The Tides of Wealth

Newsletter No. 24 – June 23rd, 2024
Written by a human. 

We pulled into the driveway and my kids immediately hopped out of the car.

They ran straight for the water, yelling, jumping, and acting as, well, kids. I don’t blame them; we had been in the car for almost six hours.

However, my kids are too young to navigate the surf on their own. They don’t know what they don’t know. They don’t understand the force of the tides nor the risks that loom beneath the surface, mainly currents and rip tides.

Before we allowed them to “hit the waves”, we had to have a family talk.

We had to prepare them for the responsibilities that come with the freedom they seek.

This talk is what every parent does with their children when at the beach, no one would blindly let their children play in the ocean without some discussion about how to handle the risks.


Because the risk is physical, it’s right in front of them, it is obvious. It is literally life and death.

What about when the risks are not physical, not immediate, and not necessarily life and death.

This is the challenge that confronts those looking to transition assets from one generation to the next, whether that’s a successful operating company or a portfolio of assets.

Hear me out for a minute…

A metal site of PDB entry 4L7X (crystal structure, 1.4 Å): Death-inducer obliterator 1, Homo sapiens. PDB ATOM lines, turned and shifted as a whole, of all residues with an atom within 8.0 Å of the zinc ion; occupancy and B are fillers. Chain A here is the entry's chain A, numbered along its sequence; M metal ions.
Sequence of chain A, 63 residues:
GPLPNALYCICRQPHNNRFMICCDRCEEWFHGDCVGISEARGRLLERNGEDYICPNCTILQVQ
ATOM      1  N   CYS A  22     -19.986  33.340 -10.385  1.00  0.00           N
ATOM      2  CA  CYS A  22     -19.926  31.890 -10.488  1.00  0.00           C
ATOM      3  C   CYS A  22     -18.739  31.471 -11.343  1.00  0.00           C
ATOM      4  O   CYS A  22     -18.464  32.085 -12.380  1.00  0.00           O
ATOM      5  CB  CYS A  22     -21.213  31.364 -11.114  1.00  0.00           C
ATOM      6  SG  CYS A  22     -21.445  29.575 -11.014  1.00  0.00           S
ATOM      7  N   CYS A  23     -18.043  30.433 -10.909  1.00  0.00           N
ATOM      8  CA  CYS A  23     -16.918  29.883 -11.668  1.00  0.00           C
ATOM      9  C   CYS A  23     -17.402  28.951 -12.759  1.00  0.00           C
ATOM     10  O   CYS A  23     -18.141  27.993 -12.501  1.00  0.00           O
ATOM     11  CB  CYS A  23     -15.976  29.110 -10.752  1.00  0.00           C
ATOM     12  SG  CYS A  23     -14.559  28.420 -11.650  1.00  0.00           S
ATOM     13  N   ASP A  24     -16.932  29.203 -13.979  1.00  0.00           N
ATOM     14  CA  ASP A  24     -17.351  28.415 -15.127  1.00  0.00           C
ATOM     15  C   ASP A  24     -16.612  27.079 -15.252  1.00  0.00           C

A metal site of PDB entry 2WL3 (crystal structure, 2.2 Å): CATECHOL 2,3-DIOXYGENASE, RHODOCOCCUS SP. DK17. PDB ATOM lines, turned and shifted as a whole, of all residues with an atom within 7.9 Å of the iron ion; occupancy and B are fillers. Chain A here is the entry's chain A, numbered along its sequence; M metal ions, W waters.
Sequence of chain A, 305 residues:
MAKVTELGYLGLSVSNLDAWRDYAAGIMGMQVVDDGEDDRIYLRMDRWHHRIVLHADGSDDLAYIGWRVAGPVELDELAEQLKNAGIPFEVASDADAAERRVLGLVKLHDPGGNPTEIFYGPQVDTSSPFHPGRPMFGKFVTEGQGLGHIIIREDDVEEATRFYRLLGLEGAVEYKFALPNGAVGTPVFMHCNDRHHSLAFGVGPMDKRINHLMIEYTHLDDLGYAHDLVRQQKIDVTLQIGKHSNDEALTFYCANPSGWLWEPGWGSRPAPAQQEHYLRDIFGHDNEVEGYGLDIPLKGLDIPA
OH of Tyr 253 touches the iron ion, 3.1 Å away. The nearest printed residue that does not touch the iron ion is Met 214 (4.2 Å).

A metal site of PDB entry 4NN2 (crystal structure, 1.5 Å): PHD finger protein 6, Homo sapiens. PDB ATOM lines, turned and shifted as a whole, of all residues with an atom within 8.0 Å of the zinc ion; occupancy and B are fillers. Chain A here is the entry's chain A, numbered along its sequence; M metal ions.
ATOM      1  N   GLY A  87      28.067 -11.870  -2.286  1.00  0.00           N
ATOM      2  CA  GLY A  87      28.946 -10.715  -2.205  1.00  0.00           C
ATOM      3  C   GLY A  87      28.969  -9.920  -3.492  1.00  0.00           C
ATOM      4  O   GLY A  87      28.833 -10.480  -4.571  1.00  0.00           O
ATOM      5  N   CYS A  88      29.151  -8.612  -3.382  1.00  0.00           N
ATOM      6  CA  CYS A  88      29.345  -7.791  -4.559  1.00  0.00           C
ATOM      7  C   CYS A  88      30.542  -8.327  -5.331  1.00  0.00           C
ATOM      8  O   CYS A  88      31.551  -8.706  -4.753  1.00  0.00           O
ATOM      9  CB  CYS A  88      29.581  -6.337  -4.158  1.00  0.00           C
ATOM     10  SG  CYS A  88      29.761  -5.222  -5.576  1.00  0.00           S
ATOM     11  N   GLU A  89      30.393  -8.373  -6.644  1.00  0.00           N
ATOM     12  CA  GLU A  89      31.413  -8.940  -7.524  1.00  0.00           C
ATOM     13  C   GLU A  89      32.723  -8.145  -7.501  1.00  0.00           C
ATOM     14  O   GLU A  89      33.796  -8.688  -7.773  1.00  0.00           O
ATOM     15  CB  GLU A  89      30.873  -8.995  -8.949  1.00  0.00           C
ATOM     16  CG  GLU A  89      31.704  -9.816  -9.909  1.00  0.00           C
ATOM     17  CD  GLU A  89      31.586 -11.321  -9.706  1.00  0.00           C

I often hear from members of the leading generation that their kids are not prepared to assume the mantle of responsibility that accompanies the transition of their assets.

The onus of responsibility is often thrust upon the kids; they need to be ready.

However, I would assert that the onus is on the leading generation, not the succeeding one. In my estimation, it is the responsibility of parents to make sure their children are ready by not letting them play in the tides of wealth without a full understanding of the associated risks and responsibilities.

While those risks are not necessarily life and death, the implications are equally as profound for the wellbeing of your kids and their future happiness.

Four points of consideration as you think about navigating these tides:

  1. Start early. As early as you can, frame your assets as a blessing and a responsibility that need to be managed with dignity and maturity.  They don’t need to know how big the waves are, just that they can be both enjoyable and require respect.
  2. Be upfront about the risks. Many avoid this conversation because they don’t want to scare kids off, but you’re better off discussing risks rather than becoming a victim of them.
  3. Play in the tide together. Hold their hand, get involved, and wade into the waters together so you can be there when things get turbulent, guiding their way when they need a hand.
  4. Finally, if your kids are able to navigate the waves on their own, ask them about their experiences and talk to them about what they love and what they’re hoping to achieve. Don’t take their experience for granted, I’m sure they would still love to tell you all about the fun they are having.

To the joys of summer…

– Josh Gentine

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